Sizing components, checking their fitness for service and analysing the impact of a defect detected during operation are generally based on mechanical analysis methods and criteria involving safety factors that are chosen to reach a fixed severity level.

The publication entitled "Principles of and background to the formulation of the criteria in Appendix 5.5 of RSE-M", relating to the fast fracture resistance of pressure equipment presenting an operational planar defect, describes the basic principles and background to the process of defining the criteria for Appendix 5.5 of the RSE-M code, especially the characteristic values of the main variables and the partial safety factors.

This document was published in 2014.



RCC-E : Design and construction rules for electrical equipment of PWR nuclear islands

Purpose and scope

RCC-E describes the rules for designing and building electrical assemblies and I&C systems for pressurised water reactors.

The code was drafted in partnership with industry, engineering firms, manufacturers, building control firms and operators, and represents a collection of best practices in accordance with IAEA requirements.

The code's scope covers:

  • Architecture and the associated systems.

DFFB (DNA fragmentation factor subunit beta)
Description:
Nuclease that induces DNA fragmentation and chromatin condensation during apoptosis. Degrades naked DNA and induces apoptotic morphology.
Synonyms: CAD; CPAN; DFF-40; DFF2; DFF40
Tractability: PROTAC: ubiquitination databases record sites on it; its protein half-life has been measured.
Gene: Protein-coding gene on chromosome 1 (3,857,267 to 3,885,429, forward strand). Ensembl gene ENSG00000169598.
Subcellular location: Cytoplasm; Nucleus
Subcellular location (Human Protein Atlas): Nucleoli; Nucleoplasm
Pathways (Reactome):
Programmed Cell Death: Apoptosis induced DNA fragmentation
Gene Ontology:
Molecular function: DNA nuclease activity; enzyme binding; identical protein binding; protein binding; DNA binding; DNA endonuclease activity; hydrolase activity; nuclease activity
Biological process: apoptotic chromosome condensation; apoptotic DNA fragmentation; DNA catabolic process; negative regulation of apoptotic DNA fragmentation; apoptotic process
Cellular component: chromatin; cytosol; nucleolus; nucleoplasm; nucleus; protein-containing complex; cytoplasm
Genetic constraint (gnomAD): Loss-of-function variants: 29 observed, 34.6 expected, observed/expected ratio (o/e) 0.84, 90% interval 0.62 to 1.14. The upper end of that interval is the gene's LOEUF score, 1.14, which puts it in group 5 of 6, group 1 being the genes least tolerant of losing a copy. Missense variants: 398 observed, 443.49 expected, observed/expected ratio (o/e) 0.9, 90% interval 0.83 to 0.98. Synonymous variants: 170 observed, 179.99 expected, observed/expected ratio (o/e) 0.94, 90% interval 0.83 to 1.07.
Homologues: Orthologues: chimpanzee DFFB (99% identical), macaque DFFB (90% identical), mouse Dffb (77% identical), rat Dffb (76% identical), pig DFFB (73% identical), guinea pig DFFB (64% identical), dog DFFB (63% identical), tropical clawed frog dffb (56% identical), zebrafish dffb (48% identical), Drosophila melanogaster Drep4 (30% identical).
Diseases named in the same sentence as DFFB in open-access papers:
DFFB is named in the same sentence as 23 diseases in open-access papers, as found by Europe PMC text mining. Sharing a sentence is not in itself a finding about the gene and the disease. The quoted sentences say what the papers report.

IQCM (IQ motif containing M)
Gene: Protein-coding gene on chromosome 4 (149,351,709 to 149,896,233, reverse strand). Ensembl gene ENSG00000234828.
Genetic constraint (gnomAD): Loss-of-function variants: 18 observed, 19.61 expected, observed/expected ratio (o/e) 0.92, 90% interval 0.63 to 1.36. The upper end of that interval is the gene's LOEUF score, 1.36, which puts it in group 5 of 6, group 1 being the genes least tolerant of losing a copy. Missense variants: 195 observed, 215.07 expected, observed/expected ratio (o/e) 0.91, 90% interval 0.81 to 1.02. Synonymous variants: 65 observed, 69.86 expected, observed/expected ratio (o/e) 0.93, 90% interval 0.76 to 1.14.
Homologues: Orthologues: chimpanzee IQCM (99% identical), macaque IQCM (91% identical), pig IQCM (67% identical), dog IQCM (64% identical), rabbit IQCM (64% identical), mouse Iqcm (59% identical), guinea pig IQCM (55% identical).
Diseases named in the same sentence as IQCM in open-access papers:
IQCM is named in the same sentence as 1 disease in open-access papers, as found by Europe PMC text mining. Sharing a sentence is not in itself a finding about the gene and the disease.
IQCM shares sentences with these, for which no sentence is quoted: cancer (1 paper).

• Materials engineering and the qualification procedure for normal and accidental environmental conditions.
  • Facility engineering and management of common cause failures (CCFs) (electrical and I&C) and electromagnetic interference.
  • Practices for testing and inspecting electrical characteristics.
  • Quality assurance requirements supplementing ISO 9001.


RCC-E has been used to build the following power plants:

  • France's last 12 nuclear units [1,300 MWe (8) and 1,450 MWe (4)].
  • Two M310 reactors in Korea (2).
  • 36 M310 (4), CPR-1000 (24), CPR-600 (6) and EPR (2) reactors in service or undergoing construction in China.
  • One EPR reactors in France (1).

RCC-E is used for maintenance operations in French power plants (58 units).

RCC-E has been chosen for the construction of the EPR plants in Hinkley Point, UK.

Users include:

  • Equipment suppliers.
  • Engineering firms responsible for designing, building and installing equipment and systems.
  • Control and inspection organisations.
  • Safety authorities.


The editions published between 1981 and 2002 address Generation II reactors.

The 2005 edition incorporated the requirements stipulated in the design codes specific to the EPR project - ETC-I and ETC-E, which focus on I&C and electrical systems respectively (ETC: EPR Technical Code Instrumentation and Electrical).

The 2005 and 2012 editions concern Generation II and III reactors. As from the 2005 edition, project specifications must be written to supplement and implement the rules in RCC-E and allow the code to be used in the project.

The various editions of the code have been published in French and English.

The 2005 edition was translated into Chinese.